In 1982, Gottlieb released what would be its only hit video game and an instant arcade classic: Q*bert. The titular character of the game became one of the most recognizable and lovable characters in arcade history. Q*bert was not only a success in the arcades; the game became one of the most merchandised games in arcade game history. Gottlieb programmer Warren Davis devised the idea for Q*bert after seeing a coworker fill a screen with tri-colored hexagons that looked like cubes. By eliminating some of the hexagons from the screen, Davis created a three-dimensional pyramid of cubes. This pyramid turned into a game when Davis added some bouncing balls and a main character. Jeff Lee designed the characters of the game, including the main character- later named Q*bert. The titular character was an armless, orange figure with a large nose intended for shooting. Although pressured to create a shooting game, Davis preferred to have the main character avoid objects on the pyramid rather than shoot them. Another coworker gave Davis the idea for game's objective: Q*bert would jump diagonally from cube-to-cube, changing the colors of the squares he landed on, in an attempt to change all the cubes of the pyramid to one color. The exceptional sounds of Q*bert were created by Dave Thiel. A pitiful scream and depressing thud announced when Q*bert was caught by an enemy or fell off the pyramid. When Thiel was unable to create the desired phrases from a speech synthesizer, he decided to create gibberish instead. Q*bert's gibberish swearing became one of the symbols of the game. Q*bert is full of cute, comical characters. "Coily" the purple snake bounces around chasing Q*bert. "Slick" and "Sam" thwart the players efforts by changing the squared back to their original color. "Ugg" the gremlin and "Wrongway" the little green dot with sunglasses defended the sides of the pyramid. The imaginative characters of Q*bert kept the game fun and entertaining even though the gameplay was difficult. Although the video game industry was in decline, Q*bert was a success with approximately 25,000 units sold. The game's popularity led to many licensing deals outside of the video game industry. Q*bert merchandise was plentiful; from lunchboxes and board games to sleeping bags and stuffed animals, Q*bert merchandise was popular. Like other popular games of the day, Q*bert was even turned into a Saturday morning cartoon series. The merchandising of Q*bert helped turn the lead character into an video game icon and the game into an arcade classic.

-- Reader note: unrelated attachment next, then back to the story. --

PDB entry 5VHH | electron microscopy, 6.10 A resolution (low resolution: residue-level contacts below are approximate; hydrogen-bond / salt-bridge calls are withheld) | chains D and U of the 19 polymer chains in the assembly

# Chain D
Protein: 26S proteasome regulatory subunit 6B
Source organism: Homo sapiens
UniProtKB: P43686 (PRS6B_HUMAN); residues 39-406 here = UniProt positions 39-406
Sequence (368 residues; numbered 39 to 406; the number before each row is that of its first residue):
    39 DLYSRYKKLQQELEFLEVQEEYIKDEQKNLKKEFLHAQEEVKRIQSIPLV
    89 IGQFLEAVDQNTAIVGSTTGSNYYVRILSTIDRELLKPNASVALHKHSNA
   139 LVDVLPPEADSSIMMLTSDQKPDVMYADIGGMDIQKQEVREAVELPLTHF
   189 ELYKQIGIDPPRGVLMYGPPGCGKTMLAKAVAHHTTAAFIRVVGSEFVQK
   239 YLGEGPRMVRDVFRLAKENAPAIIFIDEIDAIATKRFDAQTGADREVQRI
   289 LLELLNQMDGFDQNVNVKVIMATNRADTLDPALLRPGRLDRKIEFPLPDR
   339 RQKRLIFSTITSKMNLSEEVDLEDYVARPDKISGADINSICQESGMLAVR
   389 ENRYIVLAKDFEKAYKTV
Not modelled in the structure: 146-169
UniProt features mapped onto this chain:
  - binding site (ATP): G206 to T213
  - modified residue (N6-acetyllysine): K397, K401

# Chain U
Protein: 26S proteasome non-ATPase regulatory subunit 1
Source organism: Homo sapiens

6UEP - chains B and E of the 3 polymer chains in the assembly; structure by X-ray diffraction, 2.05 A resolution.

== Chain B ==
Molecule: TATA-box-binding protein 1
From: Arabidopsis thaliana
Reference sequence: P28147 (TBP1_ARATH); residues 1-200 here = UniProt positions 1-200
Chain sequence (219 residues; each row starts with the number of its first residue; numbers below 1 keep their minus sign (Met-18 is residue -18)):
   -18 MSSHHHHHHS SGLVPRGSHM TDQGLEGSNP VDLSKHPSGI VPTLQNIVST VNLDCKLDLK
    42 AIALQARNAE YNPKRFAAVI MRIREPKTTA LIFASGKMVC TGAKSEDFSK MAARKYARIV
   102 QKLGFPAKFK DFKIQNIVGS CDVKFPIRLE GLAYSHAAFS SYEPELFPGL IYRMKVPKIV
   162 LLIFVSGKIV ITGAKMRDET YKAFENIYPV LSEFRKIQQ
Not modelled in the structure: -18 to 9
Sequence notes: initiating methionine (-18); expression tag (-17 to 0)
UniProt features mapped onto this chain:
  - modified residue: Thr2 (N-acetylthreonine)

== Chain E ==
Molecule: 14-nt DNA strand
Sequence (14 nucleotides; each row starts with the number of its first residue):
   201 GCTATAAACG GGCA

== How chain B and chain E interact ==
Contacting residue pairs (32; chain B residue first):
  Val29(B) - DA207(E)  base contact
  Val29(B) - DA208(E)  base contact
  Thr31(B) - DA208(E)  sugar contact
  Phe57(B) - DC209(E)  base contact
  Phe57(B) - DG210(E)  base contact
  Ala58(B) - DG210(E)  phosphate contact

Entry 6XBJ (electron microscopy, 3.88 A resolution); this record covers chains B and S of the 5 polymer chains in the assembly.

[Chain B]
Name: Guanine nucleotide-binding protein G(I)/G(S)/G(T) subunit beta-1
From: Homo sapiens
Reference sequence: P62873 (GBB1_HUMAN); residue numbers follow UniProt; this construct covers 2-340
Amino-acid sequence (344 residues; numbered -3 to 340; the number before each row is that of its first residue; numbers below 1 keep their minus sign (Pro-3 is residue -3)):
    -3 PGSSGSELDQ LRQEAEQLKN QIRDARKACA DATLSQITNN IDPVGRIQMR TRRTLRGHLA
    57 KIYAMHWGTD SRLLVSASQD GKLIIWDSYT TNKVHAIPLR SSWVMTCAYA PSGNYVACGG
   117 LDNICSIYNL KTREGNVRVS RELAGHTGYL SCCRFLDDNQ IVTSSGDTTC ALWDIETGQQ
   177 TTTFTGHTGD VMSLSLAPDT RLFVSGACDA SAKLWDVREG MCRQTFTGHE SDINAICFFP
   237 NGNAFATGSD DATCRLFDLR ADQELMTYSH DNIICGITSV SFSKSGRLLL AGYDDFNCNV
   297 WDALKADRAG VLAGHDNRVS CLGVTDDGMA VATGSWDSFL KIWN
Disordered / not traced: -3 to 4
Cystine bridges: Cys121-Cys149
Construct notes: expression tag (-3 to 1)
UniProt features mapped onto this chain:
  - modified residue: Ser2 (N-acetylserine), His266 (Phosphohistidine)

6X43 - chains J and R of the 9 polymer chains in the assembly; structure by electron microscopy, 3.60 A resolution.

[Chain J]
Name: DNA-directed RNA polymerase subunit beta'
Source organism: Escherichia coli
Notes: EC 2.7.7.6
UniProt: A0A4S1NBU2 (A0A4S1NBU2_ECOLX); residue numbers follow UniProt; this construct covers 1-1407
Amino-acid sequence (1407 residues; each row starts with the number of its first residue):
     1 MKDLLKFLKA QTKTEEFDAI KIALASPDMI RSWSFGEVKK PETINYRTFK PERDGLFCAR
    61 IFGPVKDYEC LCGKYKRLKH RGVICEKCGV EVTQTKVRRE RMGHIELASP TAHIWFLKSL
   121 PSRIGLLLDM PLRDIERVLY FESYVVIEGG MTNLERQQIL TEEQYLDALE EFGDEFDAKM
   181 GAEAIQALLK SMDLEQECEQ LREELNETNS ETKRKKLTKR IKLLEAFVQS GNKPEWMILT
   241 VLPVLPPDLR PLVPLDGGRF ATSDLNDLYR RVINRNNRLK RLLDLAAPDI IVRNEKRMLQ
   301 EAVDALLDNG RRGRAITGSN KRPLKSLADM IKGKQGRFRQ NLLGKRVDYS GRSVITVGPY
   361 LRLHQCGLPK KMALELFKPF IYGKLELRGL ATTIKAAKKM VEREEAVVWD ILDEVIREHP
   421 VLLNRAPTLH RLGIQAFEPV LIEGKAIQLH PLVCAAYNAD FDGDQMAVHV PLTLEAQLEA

|Material||plastic | metal | glass|
|Credit Line||Museum purchase from the Videotopia Collection|
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